(UnitedVoice.com) – The worst nightmare for a farm owner is a barn fire. The Animal Welfare Institute estimates more than 518,000 animals died in those types of blazes in 2022. A recent explosion at a Texas farm left thousands of animals dead.
On Monday, April 10, at about 7 p.m., 911 calls started pouring into dispatch in Castro County, Texas. The callers reportedly said there’d been an explosion, and they saw thick smoke coming from the area. When first responders arrived at the Southfork Dairy Farms, they were met with a disaster: the farm had exploded.
Texas Agriculture Commissioner Sid Miller (R) released a statement on April 13, revealing a female was trapped in a building after the explosion. She was rescued and was being treated at a hospital in Lubbock. No other human injuries were reported, but sadly, roughly 18,000 head of cattle died.
Friends, words can't express our sorrow at Monday's devastating fire in Dimmitt. I ask all Texans to keep the Castro County ag community in your prayers. Read more here: https://t.co/JeFK0LiCEh –Commissioner Sid Miller #DimmittFire #TexasAgricultureMatters pic.twitter.com/XnnUaRF1y6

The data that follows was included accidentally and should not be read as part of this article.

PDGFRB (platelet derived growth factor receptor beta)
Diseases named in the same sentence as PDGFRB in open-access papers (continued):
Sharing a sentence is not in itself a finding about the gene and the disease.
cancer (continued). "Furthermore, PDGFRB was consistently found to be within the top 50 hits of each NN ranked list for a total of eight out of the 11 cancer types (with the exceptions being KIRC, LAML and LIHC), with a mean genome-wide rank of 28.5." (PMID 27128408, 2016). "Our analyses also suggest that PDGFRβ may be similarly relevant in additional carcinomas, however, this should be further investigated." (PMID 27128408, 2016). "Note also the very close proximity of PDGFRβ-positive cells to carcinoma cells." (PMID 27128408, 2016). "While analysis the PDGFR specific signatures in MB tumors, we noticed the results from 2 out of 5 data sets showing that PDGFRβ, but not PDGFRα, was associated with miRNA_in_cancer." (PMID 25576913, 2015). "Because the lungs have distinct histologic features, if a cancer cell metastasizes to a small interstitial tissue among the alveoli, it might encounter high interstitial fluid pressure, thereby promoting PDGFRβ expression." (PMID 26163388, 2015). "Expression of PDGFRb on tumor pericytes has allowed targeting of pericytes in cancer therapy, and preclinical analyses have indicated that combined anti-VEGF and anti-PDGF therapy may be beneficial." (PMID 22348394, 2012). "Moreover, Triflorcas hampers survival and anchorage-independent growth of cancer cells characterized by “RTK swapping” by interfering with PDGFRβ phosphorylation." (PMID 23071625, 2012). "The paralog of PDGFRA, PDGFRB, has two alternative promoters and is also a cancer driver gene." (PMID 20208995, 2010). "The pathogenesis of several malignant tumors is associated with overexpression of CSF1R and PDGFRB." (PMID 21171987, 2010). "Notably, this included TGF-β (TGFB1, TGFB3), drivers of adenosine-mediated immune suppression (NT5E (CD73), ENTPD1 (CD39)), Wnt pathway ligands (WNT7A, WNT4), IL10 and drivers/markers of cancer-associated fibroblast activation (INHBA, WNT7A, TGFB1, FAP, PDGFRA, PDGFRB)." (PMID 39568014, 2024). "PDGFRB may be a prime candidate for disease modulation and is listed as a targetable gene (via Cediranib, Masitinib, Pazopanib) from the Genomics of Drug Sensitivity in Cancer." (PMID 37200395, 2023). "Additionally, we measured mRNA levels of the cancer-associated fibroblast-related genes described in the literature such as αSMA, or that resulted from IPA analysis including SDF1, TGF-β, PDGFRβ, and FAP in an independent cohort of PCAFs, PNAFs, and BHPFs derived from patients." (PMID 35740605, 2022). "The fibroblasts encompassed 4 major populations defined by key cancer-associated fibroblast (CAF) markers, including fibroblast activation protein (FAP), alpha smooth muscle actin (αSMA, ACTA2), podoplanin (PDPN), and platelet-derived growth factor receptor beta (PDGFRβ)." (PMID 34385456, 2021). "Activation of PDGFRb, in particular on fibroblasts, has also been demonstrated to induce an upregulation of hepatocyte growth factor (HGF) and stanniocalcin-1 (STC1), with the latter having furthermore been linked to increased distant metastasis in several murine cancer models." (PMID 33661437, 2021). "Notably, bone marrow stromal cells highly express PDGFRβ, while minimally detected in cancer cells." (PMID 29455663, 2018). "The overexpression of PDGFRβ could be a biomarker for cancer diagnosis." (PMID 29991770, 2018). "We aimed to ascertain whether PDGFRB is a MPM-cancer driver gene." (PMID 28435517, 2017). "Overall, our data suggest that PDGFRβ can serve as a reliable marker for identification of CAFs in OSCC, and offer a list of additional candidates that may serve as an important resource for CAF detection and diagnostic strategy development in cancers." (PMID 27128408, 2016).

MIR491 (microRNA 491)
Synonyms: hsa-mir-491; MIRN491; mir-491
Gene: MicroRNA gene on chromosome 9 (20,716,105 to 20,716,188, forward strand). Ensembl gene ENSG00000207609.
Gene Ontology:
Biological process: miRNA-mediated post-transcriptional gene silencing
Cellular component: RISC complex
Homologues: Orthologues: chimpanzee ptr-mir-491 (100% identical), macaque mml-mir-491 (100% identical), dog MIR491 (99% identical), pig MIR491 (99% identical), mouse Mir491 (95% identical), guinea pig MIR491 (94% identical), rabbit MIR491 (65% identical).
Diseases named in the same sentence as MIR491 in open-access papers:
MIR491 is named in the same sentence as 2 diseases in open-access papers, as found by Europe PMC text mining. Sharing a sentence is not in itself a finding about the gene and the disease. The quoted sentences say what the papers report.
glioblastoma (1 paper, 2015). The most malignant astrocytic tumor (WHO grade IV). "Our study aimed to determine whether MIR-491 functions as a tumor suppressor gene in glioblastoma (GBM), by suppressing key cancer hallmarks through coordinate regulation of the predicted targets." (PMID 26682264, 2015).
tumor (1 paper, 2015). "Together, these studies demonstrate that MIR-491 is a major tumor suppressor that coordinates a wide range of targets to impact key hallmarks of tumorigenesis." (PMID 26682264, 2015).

— Texas Agriculture (@TexasDeptofAg) April 13, 2023
Miller said the cause of the explosion is unknown and remains under investigation. He asked the community to keep the dairy farm owners, the victim, her family, and others who were impacted in their prayers. The incident was the deadliest fire for cattle in the state’s history. The commissioner also thanked the first responders who fought the fire and rescued the critically injured woman.
The New York Times reported on a statement from the Texas Association of Dairymen that said it was “deeply saddened for the family dairy” and everyone else who was impacted by the explosion. The industry group also indicated those involved were courageous.
While this was the deadliest fire for cattle in the state’s history, there have been other mass casualty events. In 2016, more than 35,000 dairy cows were killed during a blizzard in the state.
Castro County Sheriff Sal Rivera told local KFDA that some of the cattle that survived will have to be put down due to the nature of their injuries.
Copyright 2023, UnitedVoice.com